Legal

High Court to Decide if Religious School Allowed ADA Ministerial Exception

By Staff Report

Mar. 30, 2011

The U.S. Supreme Court will decide whether a religious school can claim a “ministerial exception” to a discrimination charge under the Americans with Disabilities Act laws for a teacher who taught primarily secular subjects.


The case the court accepted March 28 in Equal Employment Opportunity Commission and Cheryl Perich v. Hosanna-Tabor Evangelical Lutheran Church and School involves Perich, who was a “called” teacher at the Redford, Michigan-based school.


Qualifying as a called teacher requires a certificate of admission into the teaching ministry. A called teacher receives the title of “commissioned minister,” but religion consumed only 45 minutes of Perich’s seven-hour school day, according to court papers.


Perich was terminated in 2005 from her position after the school refused to reinstate her after a disability leave, although a doctor said she could return to work with no restrictions. She then filed a lawsuit, claiming discrimination and retaliation under the Americans with Disabilities Act.


A lower court agreed with the school that it was entitled to a “ministerial exception” to the ADA and dismissed the case.


However, in its unanimous opinion last year, a panel of the 6th U.S. Circuit Court of Appeals in Cincinnati disagreed. The “legislative history makes clear that Congress intended the ADA to broadly protect employees of religious entities from retaliation on the job, subject only to narrowly drawn religious exemption,” the appeals court ruled.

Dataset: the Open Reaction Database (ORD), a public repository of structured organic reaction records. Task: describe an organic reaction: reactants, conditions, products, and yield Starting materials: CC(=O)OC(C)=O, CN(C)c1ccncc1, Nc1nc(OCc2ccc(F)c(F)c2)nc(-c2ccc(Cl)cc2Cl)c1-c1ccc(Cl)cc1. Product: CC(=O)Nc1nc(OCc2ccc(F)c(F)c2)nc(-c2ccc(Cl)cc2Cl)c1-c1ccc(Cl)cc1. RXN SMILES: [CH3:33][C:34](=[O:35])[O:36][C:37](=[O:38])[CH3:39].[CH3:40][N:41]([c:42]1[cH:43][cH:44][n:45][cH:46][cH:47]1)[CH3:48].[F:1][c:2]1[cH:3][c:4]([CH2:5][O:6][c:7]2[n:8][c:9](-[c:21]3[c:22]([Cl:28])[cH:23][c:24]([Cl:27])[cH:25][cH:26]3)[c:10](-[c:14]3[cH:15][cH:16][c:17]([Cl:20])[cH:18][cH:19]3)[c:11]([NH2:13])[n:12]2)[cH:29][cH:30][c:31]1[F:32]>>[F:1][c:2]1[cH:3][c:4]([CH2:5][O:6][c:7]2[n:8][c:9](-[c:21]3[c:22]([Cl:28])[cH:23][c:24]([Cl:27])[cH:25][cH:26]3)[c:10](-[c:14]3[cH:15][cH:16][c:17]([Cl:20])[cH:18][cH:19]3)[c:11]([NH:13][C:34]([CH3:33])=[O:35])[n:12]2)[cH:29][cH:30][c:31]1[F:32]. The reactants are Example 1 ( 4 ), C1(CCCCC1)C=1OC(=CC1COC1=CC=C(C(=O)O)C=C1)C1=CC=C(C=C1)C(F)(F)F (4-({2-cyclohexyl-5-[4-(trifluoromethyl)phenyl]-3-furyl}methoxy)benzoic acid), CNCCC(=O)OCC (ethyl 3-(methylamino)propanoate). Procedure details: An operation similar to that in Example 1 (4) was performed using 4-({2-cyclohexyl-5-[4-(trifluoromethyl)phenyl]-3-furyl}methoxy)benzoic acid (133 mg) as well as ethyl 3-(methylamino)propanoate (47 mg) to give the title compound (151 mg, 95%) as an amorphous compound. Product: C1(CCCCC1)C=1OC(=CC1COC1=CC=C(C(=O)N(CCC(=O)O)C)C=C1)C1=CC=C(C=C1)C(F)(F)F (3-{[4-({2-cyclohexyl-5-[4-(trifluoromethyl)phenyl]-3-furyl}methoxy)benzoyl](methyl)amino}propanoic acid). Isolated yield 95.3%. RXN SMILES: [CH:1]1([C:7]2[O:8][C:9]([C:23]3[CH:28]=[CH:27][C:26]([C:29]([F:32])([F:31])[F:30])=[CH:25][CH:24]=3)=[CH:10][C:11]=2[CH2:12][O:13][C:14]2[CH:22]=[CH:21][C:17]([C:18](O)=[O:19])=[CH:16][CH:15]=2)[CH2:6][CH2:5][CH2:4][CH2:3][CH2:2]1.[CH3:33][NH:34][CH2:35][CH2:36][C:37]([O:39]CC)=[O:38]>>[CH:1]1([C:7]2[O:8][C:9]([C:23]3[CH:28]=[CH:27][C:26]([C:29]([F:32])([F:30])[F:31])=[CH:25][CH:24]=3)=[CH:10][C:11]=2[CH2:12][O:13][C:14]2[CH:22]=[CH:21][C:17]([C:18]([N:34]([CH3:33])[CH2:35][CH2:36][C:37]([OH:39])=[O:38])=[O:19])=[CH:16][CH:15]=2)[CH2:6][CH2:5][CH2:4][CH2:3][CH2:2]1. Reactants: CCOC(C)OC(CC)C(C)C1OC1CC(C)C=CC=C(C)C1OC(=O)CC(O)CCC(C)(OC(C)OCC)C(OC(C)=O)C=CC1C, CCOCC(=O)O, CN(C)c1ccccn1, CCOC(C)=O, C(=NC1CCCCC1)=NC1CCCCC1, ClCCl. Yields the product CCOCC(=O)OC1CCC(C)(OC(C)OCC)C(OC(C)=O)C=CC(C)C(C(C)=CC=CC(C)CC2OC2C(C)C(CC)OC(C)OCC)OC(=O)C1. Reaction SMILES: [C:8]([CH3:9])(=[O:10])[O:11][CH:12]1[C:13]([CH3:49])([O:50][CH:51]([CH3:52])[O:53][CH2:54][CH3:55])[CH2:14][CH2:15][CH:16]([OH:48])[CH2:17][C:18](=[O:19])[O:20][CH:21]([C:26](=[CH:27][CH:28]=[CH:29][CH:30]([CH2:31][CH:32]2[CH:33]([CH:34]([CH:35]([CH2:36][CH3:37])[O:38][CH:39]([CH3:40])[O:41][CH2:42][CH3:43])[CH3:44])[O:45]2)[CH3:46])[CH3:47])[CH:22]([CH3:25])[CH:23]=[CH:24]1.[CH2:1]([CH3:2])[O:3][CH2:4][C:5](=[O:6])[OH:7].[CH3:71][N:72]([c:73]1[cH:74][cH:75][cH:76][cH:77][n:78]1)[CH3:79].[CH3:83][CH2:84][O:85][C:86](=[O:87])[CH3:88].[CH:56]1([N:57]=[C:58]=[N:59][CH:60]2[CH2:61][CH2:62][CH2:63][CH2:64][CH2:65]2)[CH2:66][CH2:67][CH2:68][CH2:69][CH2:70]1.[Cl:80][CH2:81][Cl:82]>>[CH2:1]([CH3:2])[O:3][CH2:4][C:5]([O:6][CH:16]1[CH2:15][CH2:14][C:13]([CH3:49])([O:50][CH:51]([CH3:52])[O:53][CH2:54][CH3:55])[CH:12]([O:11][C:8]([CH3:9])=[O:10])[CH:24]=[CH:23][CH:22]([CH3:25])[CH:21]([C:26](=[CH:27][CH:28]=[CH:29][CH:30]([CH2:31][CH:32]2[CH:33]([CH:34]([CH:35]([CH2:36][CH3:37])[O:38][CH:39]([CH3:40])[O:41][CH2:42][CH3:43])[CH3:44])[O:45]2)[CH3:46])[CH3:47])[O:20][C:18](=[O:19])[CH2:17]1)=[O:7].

“The fact that Perich participated in and led some religious activities throughout the day does not make her primary function religious,” the appeals court said. “This is underscored by the fact that teachers were not required to be called or even Lutheran to conduct these religious activities, and at least one teacher at Hosanna-Tabor was not Lutheran.”


The U.S. Supreme Court will decide whether a religious school can claim a “ministerial exception” to a discrimination charge under the Americans with Disabilities Act laws for a teacher who taught primarily secular subjects.


The case the court accepted March 28 in Equal Employment Opportunity Commission and Cheryl Perich v. Hosanna-Tabor Evangelical Lutheran Church and School involves Perich, who was a “called” teacher at the Redford, Michigan-based school.


Qualifying as a called teacher requires a certificate of admission into the teaching ministry. A called teacher receives the title of “commissioned minister,” but religion consumed only 45 minutes of Perich’s seven-hour school day, according to court papers.


Perich was terminated in 2005 from her position after the school refused to reinstate her after a disability leave, although a doctor said she could return to work with no restrictions. She then filed a lawsuit, claiming discrimination and retaliation under the Americans with Disabilities Act.


A lower court agreed with the school that it was entitled to a “ministerial exception” to the ADA and dismissed the case.


However, in its unanimous opinion last year, a panel of the 6th U.S. Circuit Court of Appeals in Cincinnati disagreed. The “legislative history makes clear that Congress intended the ADA to broadly protect employees of religious entities from retaliation on the job, subject only to narrowly drawn religious exemption,” the appeals court ruled.


“The fact that Perich participated in and led some religious activities throughout the day does not make her primary function religious,” the appeals court said. “This is underscored by the fact that teachers were not required to be called or even Lutheran to conduct these religious activities, and at least one teacher at Hosanna-Tabor was not Lutheran.” 


Filed by Judy Greenwald of Business Insurance, a sister publication of Workforce Management. To comment, email editors@workforce.com.


 


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